The dimension of the outer ear can also allow the short tube to be designed so that the impedance at the entrance of the tube parallels the impedance at the entrance of the ear canal, but is substantially lower. As a result, high sound attenuation can be obtained at all sound frequencies below the resonance frequency of the ear, which is about 1000 Hz.

In the application to hearing protection, the tube of the resonator is connected to the ear canal via a resilient cuff that provides a tight seal around the entrance of the ear canal. For reasons of providing a tight seal, hygiene, and comfort the cross sections of the tube and of the sealing cuff are made sufficiently large to prevent the tube from entering the ear canal. The shape and the dimensions of the resonator and its damping, when needed, are so chosen as to provide an acoustic impedance at the tube entrance that is lower than the impedance at the entrance of the ear canal over a useful bandwidth of audible sound frequencies.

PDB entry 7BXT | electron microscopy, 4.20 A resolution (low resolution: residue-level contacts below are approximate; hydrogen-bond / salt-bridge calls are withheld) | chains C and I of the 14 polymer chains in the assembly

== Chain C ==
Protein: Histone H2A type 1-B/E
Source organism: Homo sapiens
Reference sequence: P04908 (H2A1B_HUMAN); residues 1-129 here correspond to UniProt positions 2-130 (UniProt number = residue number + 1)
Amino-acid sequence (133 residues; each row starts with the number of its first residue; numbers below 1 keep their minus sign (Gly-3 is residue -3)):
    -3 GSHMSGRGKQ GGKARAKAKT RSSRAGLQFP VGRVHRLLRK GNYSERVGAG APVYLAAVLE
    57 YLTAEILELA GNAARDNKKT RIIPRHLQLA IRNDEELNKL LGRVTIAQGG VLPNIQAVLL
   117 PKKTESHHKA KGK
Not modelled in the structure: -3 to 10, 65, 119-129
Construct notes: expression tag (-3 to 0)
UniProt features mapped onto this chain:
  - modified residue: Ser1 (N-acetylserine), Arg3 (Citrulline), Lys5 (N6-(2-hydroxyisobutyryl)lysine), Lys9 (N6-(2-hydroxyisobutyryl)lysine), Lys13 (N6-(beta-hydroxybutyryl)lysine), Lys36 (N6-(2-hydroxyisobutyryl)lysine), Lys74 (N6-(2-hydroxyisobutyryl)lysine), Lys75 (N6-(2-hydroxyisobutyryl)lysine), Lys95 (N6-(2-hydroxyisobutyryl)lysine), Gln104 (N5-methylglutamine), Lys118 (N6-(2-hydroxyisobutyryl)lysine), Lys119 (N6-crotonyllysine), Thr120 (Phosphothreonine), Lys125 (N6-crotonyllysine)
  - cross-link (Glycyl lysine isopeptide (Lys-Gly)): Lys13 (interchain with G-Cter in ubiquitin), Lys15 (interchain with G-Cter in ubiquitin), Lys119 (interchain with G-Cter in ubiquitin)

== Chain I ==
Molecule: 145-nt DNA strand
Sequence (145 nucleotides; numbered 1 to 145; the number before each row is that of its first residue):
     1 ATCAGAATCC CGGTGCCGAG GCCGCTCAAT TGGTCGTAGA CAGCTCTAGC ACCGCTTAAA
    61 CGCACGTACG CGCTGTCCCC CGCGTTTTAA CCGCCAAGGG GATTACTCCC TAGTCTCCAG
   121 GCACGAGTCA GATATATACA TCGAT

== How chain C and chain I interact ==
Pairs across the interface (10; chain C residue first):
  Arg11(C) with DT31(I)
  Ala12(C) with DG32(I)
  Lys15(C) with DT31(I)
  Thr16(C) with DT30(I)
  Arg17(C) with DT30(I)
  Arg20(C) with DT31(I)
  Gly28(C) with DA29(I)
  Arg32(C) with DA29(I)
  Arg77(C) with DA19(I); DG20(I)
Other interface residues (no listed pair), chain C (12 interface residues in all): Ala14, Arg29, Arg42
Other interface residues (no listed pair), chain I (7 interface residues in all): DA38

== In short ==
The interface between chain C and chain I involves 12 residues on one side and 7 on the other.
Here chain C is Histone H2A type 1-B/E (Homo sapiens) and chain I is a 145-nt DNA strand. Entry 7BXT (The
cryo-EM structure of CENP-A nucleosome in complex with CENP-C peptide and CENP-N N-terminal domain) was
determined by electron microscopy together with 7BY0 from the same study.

These and other features and advantages will be readily apparent from the following Detailed Description, which should be read in conjunction with the accompanying drawings.

BRIEF DESCRIPTION OF THE DRAWINGS

FIG. 1 is a partial side sectioned view of a hearing protector in accordance with a first embodiment;

FIG. 2 is a partial end view of the hearing protector of FIG. 1;

FIG. 3 is a partial side sectioned view of a hearing protector made in accordance with a second embodiment;

FIG. 4 is a partial end view of the hearing protector of FIG. 3;

FIG. 5 is a partial side sectioned view of the hearing protector of FIGS. 3 and 4 in which the tube is eccentrically positioned;

FIG. 6 is a partial side sectioned view of a hearing protector made in accordance with a third embodiment;

FIG. 7 is a partial side sectioned view of a modified version of the hearing protector of FIG. 6;

FIG. 8 is a partial side sectioned view of a hearing protector made in accordance with a fourth embodiment;